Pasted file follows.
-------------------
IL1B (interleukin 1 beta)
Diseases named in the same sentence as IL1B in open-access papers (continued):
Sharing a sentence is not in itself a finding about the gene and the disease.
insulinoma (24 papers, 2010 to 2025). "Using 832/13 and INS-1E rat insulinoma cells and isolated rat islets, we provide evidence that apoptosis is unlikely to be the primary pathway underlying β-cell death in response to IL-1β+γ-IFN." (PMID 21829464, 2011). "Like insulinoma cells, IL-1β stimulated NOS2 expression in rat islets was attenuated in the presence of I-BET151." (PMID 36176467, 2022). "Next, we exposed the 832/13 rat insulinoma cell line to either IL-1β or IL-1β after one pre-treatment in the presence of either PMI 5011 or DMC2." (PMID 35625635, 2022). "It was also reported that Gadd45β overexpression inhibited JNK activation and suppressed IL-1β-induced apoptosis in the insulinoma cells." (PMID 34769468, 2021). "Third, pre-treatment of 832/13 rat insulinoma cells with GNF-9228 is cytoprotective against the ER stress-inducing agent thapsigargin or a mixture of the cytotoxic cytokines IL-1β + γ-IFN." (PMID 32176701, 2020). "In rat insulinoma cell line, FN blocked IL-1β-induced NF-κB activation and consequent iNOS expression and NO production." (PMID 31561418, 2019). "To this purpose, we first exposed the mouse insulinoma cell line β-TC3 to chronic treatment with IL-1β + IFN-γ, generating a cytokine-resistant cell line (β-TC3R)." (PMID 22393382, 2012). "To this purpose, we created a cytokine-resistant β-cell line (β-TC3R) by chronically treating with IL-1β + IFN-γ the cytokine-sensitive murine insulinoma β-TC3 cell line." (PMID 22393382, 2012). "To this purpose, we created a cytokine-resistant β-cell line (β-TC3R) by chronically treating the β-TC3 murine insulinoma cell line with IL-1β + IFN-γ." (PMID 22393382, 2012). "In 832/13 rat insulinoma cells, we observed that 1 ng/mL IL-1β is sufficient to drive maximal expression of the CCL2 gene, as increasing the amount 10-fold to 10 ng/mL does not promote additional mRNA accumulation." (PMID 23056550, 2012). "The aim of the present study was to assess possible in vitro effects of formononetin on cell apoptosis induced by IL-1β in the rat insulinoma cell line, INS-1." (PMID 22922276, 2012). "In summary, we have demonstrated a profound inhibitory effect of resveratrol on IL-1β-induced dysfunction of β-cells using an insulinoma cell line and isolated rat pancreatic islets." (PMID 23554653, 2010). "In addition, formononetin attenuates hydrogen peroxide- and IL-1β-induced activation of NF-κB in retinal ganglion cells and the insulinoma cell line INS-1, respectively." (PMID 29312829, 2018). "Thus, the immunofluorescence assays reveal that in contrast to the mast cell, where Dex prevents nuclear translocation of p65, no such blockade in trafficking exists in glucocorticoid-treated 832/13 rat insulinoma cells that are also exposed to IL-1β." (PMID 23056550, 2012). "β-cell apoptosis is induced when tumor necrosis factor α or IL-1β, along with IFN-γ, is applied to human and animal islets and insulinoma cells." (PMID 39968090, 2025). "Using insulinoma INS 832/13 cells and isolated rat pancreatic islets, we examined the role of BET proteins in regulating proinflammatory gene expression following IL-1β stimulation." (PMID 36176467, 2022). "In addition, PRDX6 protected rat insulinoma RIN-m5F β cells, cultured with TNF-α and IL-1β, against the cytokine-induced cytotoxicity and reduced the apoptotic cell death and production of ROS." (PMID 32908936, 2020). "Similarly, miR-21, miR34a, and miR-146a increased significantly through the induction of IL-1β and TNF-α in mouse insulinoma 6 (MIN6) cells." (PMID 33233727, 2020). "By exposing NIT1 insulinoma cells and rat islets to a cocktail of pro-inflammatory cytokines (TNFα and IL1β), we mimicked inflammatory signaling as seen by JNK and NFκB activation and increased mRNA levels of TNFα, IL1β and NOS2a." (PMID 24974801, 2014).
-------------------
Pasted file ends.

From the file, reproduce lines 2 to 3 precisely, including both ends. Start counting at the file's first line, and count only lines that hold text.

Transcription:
Diseases named in the same sentence as IL1B in open-access papers (continued):
Sharing a sentence is not in itself a finding about the gene and the disease.